In response to criticism of earlier assessments, and developments in employment law, the 2008 RAE does more to take into account part-time workers or those new to a sufficient level of seniority to be included in the process.
The RAE has not been without its critics. In its different iterations, it has divided opinion among researchers, managers and policy makers.Amongst the criticisms is the fact that it explicitly ignores the publications of most full-time researchers in the UK, on the grounds that they are employed on fixed term contracts. According to the RAE 2008 guidelines, most research assistants are "not eligible to be listed as research active staff". Publications by researchers on fixed term contracts are excluded from the Assessment Exercise unless those publications can be credited to a member of staff who is eligible for the RAE. This applies even if the member of staff being assessed only made a minor contribution to the article. The opposite phenomenon is also true, where non-research active staff on permanent contracts, such as lecturers who have been responsible primarily for teaching activities have also found themselves placed under deeper contractual pressure by their employing universities to produce research output. Another issue is that it is doubtful whether panels of experts have the necessary expertise to evaluate the quality of research outputs, as experts perform much less well as soon as they are outside their particular area of specialisation.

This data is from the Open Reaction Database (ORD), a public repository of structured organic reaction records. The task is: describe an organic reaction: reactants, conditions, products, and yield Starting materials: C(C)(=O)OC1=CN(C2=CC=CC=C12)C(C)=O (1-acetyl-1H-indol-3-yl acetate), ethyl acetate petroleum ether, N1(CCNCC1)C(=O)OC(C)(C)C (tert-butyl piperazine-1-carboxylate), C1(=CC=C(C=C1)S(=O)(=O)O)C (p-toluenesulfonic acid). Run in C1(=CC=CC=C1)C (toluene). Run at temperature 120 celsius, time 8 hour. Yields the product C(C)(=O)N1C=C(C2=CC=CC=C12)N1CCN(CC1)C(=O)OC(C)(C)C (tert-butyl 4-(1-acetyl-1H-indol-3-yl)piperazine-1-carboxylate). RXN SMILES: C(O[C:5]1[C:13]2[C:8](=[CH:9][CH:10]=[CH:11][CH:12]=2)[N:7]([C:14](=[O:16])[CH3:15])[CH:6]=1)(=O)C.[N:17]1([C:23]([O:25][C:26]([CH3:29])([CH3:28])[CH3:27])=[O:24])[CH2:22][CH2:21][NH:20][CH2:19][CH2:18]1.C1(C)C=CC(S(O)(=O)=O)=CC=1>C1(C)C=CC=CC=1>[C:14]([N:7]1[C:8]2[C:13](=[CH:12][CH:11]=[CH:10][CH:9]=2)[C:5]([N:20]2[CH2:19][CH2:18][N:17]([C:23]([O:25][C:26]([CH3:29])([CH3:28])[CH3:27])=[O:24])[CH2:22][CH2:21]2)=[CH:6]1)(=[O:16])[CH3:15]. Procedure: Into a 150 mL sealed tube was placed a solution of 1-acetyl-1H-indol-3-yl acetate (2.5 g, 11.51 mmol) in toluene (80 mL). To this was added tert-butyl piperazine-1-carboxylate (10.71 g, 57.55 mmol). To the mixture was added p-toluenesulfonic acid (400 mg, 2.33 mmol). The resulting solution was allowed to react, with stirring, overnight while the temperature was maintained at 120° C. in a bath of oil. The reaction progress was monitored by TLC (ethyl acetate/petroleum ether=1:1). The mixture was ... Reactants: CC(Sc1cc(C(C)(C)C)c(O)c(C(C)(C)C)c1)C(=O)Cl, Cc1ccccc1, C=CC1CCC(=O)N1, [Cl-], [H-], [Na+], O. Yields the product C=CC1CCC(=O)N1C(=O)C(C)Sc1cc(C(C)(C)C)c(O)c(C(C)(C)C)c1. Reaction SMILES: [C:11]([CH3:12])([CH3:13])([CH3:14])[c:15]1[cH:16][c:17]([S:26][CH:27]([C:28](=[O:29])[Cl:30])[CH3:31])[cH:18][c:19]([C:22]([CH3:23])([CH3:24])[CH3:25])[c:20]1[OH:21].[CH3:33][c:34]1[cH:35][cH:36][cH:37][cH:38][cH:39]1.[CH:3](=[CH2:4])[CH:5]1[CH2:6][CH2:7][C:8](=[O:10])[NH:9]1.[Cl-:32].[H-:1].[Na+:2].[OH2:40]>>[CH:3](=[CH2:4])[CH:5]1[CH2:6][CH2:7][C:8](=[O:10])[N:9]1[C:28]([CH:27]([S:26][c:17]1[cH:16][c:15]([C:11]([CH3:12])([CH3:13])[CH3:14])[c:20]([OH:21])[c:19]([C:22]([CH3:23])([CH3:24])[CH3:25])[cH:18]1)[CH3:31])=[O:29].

Since 1996 the AUT, now incorporated within the UCU, has maintained a policy of opposition to the Research Assessment Exercise.In its view,
The RAE has had a disastrous impact on the UK higher education system, leading to the closure of departments with strong research profiles and healthy student recruitment. It has been responsible for job losses, discriminatory practices, widespread demoralisation of staff, the narrowing of research opportunities through the over-concentration of funding and the undermining of the relationship between teaching and research.
The official Review of Research Assessment, the 2003 "Roberts Report" commissioned by the UK funding bodies,recommended changes to research assessment, partly in response to such criticisms.
The House of Commons Science and Technology Select Committee considered the Roberts report, and took a more optimistic view,asserting that, "the RAE had had positive effects: it had stimulated universities into managing their research and had ensured that funds were targeted at areas of research excellence", it concluded that "there had been a marked improvement in universities' research performance". Nevertheless, it argued that "the RAE in its present form had had its day", and proposed a reformed RAE, largely based on Roberts' recommendations.